Looking For A Good Sock Book

Hey Guys,
I just wanted to find out about a good sock book learn from. I'm thinking about knitting socks and I feel a little intimidated. I don't know much about them at all. What are some good yarns to use? Do you prefer knitting one at a time or two at a time? Do you like Dpn's or using two circular's? I have tried using Dpn's but not real good at it. Thanks so much for your time and I appreciate any or all your help.



Thor's picture

Things I have learned about knitting socks thus far...

(1) You can knit socks with any yarn. I have knit myself thick woolen socks using a cushy bulky wool for cold Winter nights in this old farmhouse... and used the commercially available thinner sock yarn. If you want a sock fabric that will last (after knitting all those stitches) you should get a yarn with a lot of twist in it. Some people call this "energy", others call it "boing". Currently, I am sold on Blue Moon Fiber Arts "Socks That Rock" yarn. It comes in a lightweight, medium, and heavy weight versions. It can be purchased online from http://www.bluemoonfiberarts.com/newmoon/ This is the company that runs the "Rockin Sock Club" and is spear-heading the Sock Summit 2009 to be held in Portland, OR this coming August.

(2) There are so many ways to knit socks!! On Wednesday, 04/01/09, KnitKnotEat posted "Sock Survey" on MenWhoKnit and the varied responses were fascinating. Everyone seems to have a technique they are either good at or at least most comfortable with. Me, I am still in the process of "trying them all" to see what I like the best. I have done DPNs and both one and two at a time using two circulars. It really depends on the project. I haven't tried "magic loop" yet but I have a couple friends that love doing socks that way.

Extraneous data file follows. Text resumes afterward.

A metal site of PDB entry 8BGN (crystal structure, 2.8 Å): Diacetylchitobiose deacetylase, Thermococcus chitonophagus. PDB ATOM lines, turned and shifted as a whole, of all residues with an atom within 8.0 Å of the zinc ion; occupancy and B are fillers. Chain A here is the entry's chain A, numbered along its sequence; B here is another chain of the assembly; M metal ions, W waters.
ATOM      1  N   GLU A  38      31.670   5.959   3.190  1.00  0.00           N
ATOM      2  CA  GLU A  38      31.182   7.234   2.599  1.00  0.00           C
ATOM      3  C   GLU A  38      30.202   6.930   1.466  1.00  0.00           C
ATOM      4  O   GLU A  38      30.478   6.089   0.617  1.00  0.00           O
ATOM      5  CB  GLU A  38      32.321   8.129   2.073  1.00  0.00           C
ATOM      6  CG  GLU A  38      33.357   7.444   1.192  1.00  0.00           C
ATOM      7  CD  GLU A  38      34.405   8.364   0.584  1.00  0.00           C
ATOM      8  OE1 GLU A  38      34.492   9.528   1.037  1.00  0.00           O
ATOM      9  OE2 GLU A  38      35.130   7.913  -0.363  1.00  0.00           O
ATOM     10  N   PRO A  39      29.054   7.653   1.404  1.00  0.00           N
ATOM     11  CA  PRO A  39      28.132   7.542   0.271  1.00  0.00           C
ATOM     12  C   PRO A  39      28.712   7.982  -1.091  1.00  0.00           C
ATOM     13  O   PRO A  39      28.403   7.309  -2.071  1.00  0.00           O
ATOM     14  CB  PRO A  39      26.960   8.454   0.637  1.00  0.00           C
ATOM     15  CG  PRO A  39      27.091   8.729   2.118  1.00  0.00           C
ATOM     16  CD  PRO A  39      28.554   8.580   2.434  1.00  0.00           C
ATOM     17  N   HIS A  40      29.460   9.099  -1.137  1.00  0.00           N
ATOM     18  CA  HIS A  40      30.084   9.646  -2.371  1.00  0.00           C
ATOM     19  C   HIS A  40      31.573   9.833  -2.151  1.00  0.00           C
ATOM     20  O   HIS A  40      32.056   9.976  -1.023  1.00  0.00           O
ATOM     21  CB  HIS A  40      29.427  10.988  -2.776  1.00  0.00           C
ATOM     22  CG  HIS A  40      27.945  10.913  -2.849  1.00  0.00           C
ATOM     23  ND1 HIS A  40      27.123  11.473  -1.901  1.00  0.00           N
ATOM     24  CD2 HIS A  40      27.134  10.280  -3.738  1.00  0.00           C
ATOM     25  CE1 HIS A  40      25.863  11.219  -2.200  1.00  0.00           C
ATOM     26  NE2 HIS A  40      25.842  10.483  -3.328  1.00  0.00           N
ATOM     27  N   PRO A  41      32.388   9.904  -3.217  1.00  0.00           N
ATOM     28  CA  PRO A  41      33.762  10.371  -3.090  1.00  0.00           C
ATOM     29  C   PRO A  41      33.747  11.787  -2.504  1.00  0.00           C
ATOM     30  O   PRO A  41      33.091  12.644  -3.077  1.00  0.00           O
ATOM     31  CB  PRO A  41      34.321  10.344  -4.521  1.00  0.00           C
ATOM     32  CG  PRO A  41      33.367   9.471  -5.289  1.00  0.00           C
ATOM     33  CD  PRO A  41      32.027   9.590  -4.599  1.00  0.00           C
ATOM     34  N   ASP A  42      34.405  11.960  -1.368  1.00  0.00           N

(3) There has recently been an explosion of sock knitting books put out on the market. A search on Amazon.com will reveal that. Some books focus on technique and others on patterns. It depends upon what you want! Personally, I like a solid technique book that has a smattering of patterns with it. This way I focus on learning what I need to do. Since I have a Size 13 foot, patterns always need to be sized up in order to fit me so there is always the fiddling with the numbers/guage that needs to be done. I am currently going through Cat Bordhi's "New Pathways For Sock Knitters" and knitting up the "lessons" almost as if it was a workbook. She teaches techniques as well as new sock structures and then gives patterns to illustrate both. The book then goes into "Master" numbers for each style of sock knitting she is putting forward so that you can adapt the pattern to different size feet. Thus far, I am loving this book. It is taking a bit of faith, though, as some of Cat's techniques are outside what I have come to know as "the right way" (but there are SO MANY ways!!) and so far she hasn't let me down.

(4) Really, it's only yarn! Jump in there!! Knit some socks. If they look funny - laugh! If they don't fit you - give them away. If they are a "disaster" - rip them out and cast on again! Eventually, you will work it out and the comfort of experience will guide you.

teejtc's picture


Let me make a suggestion, and then ignore it completely if it doesn't make any sense... :-)

My suggestion? Don't buy a sock book. Instead, pick up "The Knitting (Man)ual" by Kristin Spurkland (ISBN: 978-1-58008-845-9).

There are a two sock patterns in it: "Classic Socks" (which are classy, use sock yarn and sz. 1 needles), and "Hiking Socks" (which are hefty, use worsted weight and size 7 needles). I've made the Hiking Socks - they're a good pattern - simply but comfortable, and you can use any worsted weight yarn. A number of people on this board have made the Classic Sock. I don't do Sz. 1 needles (I prefer 3 for socks) so haven't gone there.

I make the suggestion because there are other great patterns in the book (gloves, mittens, hats, sweaters, and - among my favorite - a wonderful cabled scarf) and I've found all of them to be usable and easy to follow. If you pick up a book like that, it'll introduce you to socks but if you find them annoying you still have a great resource for other things.

Anyhow, just an idea....

Grace and Peace,

jwhassjr's picture

The Yarn Harlot's book "Knitting Rules" has a great chapter about socks. She gives a "recipe" for a basic stocking stitch sock, which you can use to make many different variations.

I just received Cookie A's new book "Sock Inovation" in the mail today. I've glanced through it and there are many unique stitch variations. She give's several alternatives for heels and toes, as well as tips on designing your own socks. I think it will be a great resource. Also take a look for Cookie A patterns on Ravelry. She has a lot of unique and free downloads to give you an idea of her design philosophy.